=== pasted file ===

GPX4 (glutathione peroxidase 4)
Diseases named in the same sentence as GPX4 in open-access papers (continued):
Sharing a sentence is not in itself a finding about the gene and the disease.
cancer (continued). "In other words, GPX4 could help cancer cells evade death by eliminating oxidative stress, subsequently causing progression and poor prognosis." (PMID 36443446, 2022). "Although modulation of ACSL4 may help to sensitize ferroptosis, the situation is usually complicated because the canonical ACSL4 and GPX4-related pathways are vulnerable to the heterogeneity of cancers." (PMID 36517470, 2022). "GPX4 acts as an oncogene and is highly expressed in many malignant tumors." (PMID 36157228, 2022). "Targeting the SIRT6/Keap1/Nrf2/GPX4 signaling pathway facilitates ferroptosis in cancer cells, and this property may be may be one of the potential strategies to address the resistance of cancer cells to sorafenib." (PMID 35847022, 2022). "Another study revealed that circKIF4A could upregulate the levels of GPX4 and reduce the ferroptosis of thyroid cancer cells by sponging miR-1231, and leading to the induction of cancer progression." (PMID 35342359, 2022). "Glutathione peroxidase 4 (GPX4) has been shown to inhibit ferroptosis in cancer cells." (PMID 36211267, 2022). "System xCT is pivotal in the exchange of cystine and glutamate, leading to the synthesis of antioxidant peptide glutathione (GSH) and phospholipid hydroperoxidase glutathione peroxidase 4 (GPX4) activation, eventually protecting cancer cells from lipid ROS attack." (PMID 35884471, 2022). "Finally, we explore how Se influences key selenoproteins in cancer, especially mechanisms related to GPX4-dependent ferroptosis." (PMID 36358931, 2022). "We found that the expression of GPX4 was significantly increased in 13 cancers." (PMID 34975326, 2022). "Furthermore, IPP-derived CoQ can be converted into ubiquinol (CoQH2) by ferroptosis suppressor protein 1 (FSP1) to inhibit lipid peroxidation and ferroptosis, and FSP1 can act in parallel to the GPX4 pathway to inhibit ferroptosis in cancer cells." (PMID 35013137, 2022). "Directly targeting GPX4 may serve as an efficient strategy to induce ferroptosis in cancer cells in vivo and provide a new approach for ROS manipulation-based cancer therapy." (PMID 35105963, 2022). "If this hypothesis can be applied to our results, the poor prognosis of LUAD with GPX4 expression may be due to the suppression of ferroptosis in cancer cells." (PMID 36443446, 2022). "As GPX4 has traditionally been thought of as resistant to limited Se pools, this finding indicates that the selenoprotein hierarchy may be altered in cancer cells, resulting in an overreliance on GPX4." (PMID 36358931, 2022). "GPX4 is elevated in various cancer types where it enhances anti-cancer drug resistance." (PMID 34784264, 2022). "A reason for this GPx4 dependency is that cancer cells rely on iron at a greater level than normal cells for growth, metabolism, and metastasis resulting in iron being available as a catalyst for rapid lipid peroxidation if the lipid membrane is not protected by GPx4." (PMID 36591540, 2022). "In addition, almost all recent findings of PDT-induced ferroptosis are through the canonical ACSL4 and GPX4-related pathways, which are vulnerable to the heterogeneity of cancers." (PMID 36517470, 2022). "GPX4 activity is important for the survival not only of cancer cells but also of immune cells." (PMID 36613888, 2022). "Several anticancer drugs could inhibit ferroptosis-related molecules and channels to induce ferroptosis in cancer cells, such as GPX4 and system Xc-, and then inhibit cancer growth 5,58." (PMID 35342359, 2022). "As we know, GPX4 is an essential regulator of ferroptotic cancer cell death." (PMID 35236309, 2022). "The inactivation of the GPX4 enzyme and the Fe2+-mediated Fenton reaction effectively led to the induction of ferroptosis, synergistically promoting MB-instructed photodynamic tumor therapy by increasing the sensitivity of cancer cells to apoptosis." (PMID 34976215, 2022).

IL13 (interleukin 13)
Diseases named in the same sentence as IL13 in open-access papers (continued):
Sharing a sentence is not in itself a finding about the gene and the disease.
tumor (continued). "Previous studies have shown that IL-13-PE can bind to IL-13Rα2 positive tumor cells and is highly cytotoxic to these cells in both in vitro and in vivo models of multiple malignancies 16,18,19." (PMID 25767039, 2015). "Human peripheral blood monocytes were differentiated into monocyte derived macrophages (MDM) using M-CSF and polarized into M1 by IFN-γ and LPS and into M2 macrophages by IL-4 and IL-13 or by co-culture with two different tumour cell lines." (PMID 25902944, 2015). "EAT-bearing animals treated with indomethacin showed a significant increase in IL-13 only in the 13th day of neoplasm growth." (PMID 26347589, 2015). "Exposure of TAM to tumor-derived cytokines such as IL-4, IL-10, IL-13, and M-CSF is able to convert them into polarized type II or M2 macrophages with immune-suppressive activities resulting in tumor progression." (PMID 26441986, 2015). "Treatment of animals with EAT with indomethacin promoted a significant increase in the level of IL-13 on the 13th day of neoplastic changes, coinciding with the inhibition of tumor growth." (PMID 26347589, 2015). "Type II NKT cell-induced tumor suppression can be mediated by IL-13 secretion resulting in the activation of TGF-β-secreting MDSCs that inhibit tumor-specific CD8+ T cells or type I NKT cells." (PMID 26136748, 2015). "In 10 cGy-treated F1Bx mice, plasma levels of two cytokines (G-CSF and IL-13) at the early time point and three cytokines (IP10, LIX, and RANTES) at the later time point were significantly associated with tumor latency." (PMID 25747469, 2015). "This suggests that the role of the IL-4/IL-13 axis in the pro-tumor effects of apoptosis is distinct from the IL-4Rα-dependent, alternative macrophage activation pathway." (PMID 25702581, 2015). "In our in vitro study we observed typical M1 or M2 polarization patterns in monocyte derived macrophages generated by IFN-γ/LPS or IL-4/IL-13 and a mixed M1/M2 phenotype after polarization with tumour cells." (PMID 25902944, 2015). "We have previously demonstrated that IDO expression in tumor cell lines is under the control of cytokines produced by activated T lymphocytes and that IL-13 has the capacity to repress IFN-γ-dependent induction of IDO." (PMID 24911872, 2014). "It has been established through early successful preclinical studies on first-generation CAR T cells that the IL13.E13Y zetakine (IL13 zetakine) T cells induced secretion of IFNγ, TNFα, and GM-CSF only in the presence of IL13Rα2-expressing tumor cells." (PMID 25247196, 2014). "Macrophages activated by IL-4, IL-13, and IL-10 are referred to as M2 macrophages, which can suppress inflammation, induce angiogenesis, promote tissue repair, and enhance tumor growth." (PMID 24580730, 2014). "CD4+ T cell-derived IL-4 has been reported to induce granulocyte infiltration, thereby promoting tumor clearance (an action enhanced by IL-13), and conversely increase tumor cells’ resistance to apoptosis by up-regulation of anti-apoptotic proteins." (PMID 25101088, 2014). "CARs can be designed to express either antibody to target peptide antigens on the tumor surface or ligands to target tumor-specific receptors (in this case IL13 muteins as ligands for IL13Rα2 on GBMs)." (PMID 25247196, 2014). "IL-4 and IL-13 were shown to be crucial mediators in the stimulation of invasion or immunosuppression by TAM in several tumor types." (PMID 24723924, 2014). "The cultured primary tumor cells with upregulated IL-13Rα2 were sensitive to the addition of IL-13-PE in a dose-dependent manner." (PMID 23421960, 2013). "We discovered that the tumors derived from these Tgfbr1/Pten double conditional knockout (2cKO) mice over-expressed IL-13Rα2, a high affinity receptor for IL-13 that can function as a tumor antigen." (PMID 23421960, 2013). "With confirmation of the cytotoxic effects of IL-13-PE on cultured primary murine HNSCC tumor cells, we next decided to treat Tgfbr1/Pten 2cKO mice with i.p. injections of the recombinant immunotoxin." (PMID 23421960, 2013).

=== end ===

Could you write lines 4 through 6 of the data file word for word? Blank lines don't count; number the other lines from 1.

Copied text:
cancer (continued). "In other words, GPX4 could help cancer cells evade death by eliminating oxidative stress, subsequently causing progression and poor prognosis." (PMID 36443446, 2022). "Although modulation of ACSL4 may help to sensitize ferroptosis, the situation is usually complicated because the canonical ACSL4 and GPX4-related pathways are vulnerable to the heterogeneity of cancers." (PMID 36517470, 2022). "GPX4 acts as an oncogene and is highly expressed in many malignant tumors." (PMID 36157228, 2022). "Targeting the SIRT6/Keap1/Nrf2/GPX4 signaling pathway facilitates ferroptosis in cancer cells, and this property may be may be one of the potential strategies to address the resistance of cancer cells to sorafenib." (PMID 35847022, 2022). "Another study revealed that circKIF4A could upregulate the levels of GPX4 and reduce the ferroptosis of thyroid cancer cells by sponging miR-1231, and leading to the induction of cancer progression." (PMID 35342359, 2022). "Glutathione peroxidase 4 (GPX4) has been shown to inhibit ferroptosis in cancer cells." (PMID 36211267, 2022). "System xCT is pivotal in the exchange of cystine and glutamate, leading to the synthesis of antioxidant peptide glutathione (GSH) and phospholipid hydroperoxidase glutathione peroxidase 4 (GPX4) activation, eventually protecting cancer cells from lipid ROS attack." (PMID 35884471, 2022). "Finally, we explore how Se influences key selenoproteins in cancer, especially mechanisms related to GPX4-dependent ferroptosis." (PMID 36358931, 2022). "We found that the expression of GPX4 was significantly increased in 13 cancers." (PMID 34975326, 2022). "Furthermore, IPP-derived CoQ can be converted into ubiquinol (CoQH2) by ferroptosis suppressor protein 1 (FSP1) to inhibit lipid peroxidation and ferroptosis, and FSP1 can act in parallel to the GPX4 pathway to inhibit ferroptosis in cancer cells." (PMID 35013137, 2022). "Directly targeting GPX4 may serve as an efficient strategy to induce ferroptosis in cancer cells in vivo and provide a new approach for ROS manipulation-based cancer therapy." (PMID 35105963, 2022). "If this hypothesis can be applied to our results, the poor prognosis of LUAD with GPX4 expression may be due to the suppression of ferroptosis in cancer cells." (PMID 36443446, 2022). "As GPX4 has traditionally been thought of as resistant to limited Se pools, this finding indicates that the selenoprotein hierarchy may be altered in cancer cells, resulting in an overreliance on GPX4." (PMID 36358931, 2022). "GPX4 is elevated in various cancer types where it enhances anti-cancer drug resistance." (PMID 34784264, 2022). "A reason for this GPx4 dependency is that cancer cells rely on iron at a greater level than normal cells for growth, metabolism, and metastasis resulting in iron being available as a catalyst for rapid lipid peroxidation if the lipid membrane is not protected by GPx4." (PMID 36591540, 2022). "In addition, almost all recent findings of PDT-induced ferroptosis are through the canonical ACSL4 and GPX4-related pathways, which are vulnerable to the heterogeneity of cancers." (PMID 36517470, 2022). "GPX4 activity is important for the survival not only of cancer cells but also of immune cells." (PMID 36613888, 2022). "Several anticancer drugs could inhibit ferroptosis-related molecules and channels to induce ferroptosis in cancer cells, such as GPX4 and system Xc-, and then inhibit cancer growth 5,58." (PMID 35342359, 2022). "As we know, GPX4 is an essential regulator of ferroptotic cancer cell death." (PMID 35236309, 2022). "The inactivation of the GPX4 enzyme and the Fe2+-mediated Fenton reaction effectively led to the induction of ferroptosis, synergistically promoting MB-instructed photodynamic tumor therapy by increasing the sensitivity of cancer cells to apoptosis." (PMID 34976215, 2022).

IL13 (interleukin 13)
Diseases named in the same sentence as IL13 in open-access papers (continued):